Top-notch programs all had several common elements, but the one element that stands out the most as being consistently included in the best programs is the completion of fall hazard surveys.

A Comprehensive Survey

The fall hazard survey, or what I like to call the fall hazard “walk-about,” is a critical early step in the process of assembling a comprehensive managed fall protection program. And a survey should be conducted again when certain changes occur including, but not limited to, changes in the facility configuration, changes to work processes, changes to legislated requirements, and the emergence of modern fall protection equipment solutions.

Outlined in ANSI Z359.2, the fall hazard survey is an effective means to identify areas where work is performed at height, identify ways to eliminate or control fall hazards, and help determine which hazards require the highest priority when it comes to allocating sometimes limited resources. A comprehensive fall hazard survey is the best way to identify and understand the types of fall hazards that need to be addressed to provide the best protection to your workers at height.

This requires that the Qualified or Competent Person do a top to bottom, left to right, tour of the facility to identify known areas where work at height is currently being performed, and any areas where future work at height may take place.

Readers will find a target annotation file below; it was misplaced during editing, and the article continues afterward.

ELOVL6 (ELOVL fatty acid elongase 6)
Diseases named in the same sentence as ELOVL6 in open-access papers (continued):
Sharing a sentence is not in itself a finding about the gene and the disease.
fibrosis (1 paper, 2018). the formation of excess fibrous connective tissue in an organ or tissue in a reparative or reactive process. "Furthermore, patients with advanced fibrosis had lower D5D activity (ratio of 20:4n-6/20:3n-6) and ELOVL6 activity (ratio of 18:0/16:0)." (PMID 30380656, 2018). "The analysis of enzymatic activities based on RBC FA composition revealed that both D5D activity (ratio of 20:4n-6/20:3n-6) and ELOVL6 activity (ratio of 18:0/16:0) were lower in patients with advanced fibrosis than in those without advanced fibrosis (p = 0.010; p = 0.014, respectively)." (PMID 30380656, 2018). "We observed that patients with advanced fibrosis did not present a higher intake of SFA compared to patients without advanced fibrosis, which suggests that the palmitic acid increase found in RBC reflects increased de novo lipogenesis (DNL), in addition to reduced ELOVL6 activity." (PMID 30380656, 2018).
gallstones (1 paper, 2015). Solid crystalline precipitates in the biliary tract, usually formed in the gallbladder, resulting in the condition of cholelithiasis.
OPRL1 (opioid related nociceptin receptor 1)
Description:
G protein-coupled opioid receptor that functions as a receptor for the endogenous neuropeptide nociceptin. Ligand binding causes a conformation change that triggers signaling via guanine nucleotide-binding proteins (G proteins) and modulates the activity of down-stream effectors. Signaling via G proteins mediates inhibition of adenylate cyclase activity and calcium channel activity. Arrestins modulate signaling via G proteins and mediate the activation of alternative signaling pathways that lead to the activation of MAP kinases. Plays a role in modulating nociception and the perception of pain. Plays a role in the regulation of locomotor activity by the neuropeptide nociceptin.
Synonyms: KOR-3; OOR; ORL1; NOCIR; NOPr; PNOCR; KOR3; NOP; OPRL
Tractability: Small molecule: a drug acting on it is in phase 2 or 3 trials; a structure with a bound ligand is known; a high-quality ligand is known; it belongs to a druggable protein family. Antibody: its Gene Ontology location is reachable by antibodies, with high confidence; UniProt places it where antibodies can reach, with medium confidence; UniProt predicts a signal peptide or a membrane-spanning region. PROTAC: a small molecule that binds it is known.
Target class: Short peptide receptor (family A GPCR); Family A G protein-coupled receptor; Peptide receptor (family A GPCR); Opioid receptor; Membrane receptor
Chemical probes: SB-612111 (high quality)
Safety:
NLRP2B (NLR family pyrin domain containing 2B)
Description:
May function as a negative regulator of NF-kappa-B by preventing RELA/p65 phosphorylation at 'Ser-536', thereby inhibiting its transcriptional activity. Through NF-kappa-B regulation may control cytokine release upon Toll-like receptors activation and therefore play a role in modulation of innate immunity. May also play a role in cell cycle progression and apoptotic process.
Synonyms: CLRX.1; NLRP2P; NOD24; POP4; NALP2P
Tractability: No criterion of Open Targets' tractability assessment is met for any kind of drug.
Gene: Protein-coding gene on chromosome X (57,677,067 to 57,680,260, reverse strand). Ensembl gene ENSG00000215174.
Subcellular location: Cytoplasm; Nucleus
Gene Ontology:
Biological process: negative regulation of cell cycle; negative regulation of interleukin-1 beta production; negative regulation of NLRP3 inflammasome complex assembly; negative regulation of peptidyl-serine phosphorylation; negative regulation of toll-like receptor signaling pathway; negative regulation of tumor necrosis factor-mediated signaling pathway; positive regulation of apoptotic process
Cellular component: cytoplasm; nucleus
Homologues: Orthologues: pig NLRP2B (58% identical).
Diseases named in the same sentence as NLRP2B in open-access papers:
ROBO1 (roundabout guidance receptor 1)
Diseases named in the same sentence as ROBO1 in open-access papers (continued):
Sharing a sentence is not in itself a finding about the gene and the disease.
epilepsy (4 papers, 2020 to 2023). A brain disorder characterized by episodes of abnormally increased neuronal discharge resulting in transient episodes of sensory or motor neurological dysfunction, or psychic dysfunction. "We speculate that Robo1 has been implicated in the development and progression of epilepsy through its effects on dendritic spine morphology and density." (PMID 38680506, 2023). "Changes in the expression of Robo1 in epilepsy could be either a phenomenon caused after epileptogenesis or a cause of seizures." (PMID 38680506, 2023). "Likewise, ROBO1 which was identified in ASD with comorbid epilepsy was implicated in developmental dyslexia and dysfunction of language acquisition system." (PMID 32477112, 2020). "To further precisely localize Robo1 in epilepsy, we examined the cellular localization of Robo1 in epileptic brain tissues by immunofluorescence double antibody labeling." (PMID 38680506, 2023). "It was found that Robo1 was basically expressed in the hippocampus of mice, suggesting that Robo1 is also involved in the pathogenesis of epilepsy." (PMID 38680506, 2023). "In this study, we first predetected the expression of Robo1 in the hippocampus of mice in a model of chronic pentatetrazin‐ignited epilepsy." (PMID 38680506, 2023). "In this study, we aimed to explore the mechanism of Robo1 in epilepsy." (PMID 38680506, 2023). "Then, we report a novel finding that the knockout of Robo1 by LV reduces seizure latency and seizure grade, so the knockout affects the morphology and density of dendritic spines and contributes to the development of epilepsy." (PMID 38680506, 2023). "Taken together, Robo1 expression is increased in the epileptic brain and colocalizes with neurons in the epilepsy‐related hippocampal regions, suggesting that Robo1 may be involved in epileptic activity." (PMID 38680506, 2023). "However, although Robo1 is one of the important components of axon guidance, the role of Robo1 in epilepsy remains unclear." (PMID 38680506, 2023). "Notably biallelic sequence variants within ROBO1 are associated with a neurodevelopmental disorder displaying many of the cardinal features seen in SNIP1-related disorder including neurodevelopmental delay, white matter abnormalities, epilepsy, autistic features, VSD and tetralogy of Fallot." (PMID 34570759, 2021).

It may be helpful to have an area foreman or even an Authorized Person with thorough knowledge of the specific work areas available to ask questions regarding the work process and their needs and concerns.

The goal of this survey is to not only identify areas of work at height, but to determine the most protective means of abating the fall hazards.

 
The goal of this survey is to not only identify areas of work at height, but to determine the most protective means of abating fall hazards.

The Qualified/Competent Person must have the “Hierarchy of Fall Protection” in mind at all times. By having the goal of eliminating the fall hazard first and foremost, any opportunities to bring the work to the ground or to perform the work from the ground should present themselves during this survey. This may require a change in the configuration of certain structures, or the retrofitting of systems that allow the work to be performed from the ground. This may incur some significant costs, but in the long run the changes will be more than offset by avoiding a fall from height and the direct and indirect costs of such an accident.

Continuing the survey while still adhering to the Hierarchy of Fall Protection, the Qualified/ Competent Person may have to consider the use of fall restraint measures, either passive measures in the form of guardrails or parapets, or active measures in the form of body belts or harnesses with lanyards anchored in a way that the system prevents the Authorized Worker from reaching the leading edge of a fall hazard. Once active measures are employed, it is critically important to work with the Authorized Persons to understand what their work activities entail to come to a solution that provides the needed protection but also considers their need for mobility.

If the lower echelons of the Hierarchy of Fall Protection cannot be employed, a fall arrest system may be the only feasible solution.